December 2020

by Veli Tasalı   ·   Dec. 24, 2020

uprotocol encryption education

December 2020

December 2020

I haven't been productive on this side of my life, that is, the computers and such. For the last three months, I have been dealing with the school and, even though I have had time to work on my other projects, I chose not to do so because I know, once I wrap my head around it, the school will not seem as important. However, I still worked on small projects.

I created a blog for the classes I attend to follow them more easily 1. I was able to create a summary post for each one of them. As you might have guessed, to summarize a topic, you first need to understand it, requiring more time. They were also overlapping the next day as I wasn't able to complete them. After three weeks, I decided to stop. Now, I only visit the project when I need to review older topics.

Since the summer of 2019, I am inside and, thanks to the virus, nothing was able to challenge that. I am attending classes remotely. We are heavily relying on Zoom, and now, it works good enough that I fail to see why we would return to the old style of education. Some complain that it is exhausting to always stay at home, and I understand them. Nevertheless, I should also say that I like this and am willing to close this season as is, that is, away and cold rather than close and cold, which, you know, is always the case with universities. Previously, I would think that universities can enable those who think alike to work together. Now, I don't see why I would waste any more time to slow down my education with unnecessary quirks. The more I feel this, the more I can complete the tasks given. Let us be honest here. Universities are cold, and the relationships built in them are of necessity rather than a kind reaction. Honestly, I think trying to see it otherwise seems incompatible with reality.

Now that I complained about universities, it is time to talk about my other ongoing efforts.

Recently, I have been working on encryption methods, and I am finally starting to understand how we can put a secure communication method in place. There are two methods. The first is where you know who you will be talking to, and the second is where you will never know who you are talking to, but rather only clients will know who you are and will be able to confirm that with the info you provide.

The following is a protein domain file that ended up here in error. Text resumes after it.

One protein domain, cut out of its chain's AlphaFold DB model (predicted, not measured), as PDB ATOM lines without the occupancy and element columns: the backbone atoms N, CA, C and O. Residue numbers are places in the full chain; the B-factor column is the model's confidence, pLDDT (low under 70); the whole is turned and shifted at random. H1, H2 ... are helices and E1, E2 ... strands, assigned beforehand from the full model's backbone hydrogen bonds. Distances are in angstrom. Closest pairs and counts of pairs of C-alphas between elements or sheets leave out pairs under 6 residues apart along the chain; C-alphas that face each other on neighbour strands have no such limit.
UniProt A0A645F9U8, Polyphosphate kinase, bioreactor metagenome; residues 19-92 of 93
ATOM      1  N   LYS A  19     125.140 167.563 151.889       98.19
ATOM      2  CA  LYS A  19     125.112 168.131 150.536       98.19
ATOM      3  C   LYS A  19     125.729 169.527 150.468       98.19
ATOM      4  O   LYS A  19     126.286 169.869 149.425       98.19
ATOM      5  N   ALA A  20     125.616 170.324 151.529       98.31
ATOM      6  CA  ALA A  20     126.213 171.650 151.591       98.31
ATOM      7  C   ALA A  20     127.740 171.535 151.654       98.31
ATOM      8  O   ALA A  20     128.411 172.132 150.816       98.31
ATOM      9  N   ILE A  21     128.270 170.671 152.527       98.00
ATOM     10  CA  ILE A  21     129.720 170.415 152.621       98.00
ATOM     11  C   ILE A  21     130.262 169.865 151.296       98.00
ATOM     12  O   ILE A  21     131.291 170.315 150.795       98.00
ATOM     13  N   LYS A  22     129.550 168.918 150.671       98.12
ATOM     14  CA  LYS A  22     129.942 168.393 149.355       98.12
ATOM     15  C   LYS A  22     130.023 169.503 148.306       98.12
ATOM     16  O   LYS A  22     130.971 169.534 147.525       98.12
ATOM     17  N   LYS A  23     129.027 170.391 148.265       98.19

With the first method, you can have the certificate the server will provide. Using this certificate, you can establish a secure connection. For instance, you and the rest talking to the server will have the public key, and the server will have the private one. When the server sends you data, you can decrypt it with the public key, but you cannot decrypt the data back once you encrypt because only the private key can do that.

In the second method, the server will send you a certificate every time a new connection establishes. However, there will be a trick to it. A certificate authority signed by a root CA (certificate authority) will sign it to ensure that it is not some random guy saying, "Dude, just trust me!". That is the commonly used method and obviously the most secure one. Root CA (certificate authority) certificates are valid for long periods and are issued rarely because these are the types authorizing Let's Encrypt, for instance.

One can also have a self-signed certificate with no parent authorization or an organization outside of the global trust chain. However, we consider it a bad practice because it assumes that clients will know what they are doing. For instance, when you visit a website with an invalid certificate, your browser will most certainly warn you about it because the certificate may no longer be valid or may have an untrusted CA. In that case, the browser will want to stop you but will not prevent you from proceeding since it will also assume that it may be a self-signed certificate. Browsers put you through this because they think that you are experiencing a man-in-middle attack. In this type of attack, hackers trick you into thinking you arrive at the IP address when, in reality, you do not. CAs and certificates come into use in these types of scenarios. You can always verify that you are talking to who you expect.

Still, one should not confuse encryption with authentication. You may want to have encryption but not authentication. In that case, self-signed certificates will help you achieve some degree of security. That is why you will occasionally see some routers with SSL supported web interfaces. They know that they can't issue individual certificates to every router, but they still want to protect you.

From what I have read so far, these are the basics. I am still trying to find ways to implement encryption in uprotocol. I will hopefully achieve that.


  1. The blog I created for the classes I attend, https://notes.velitasali.com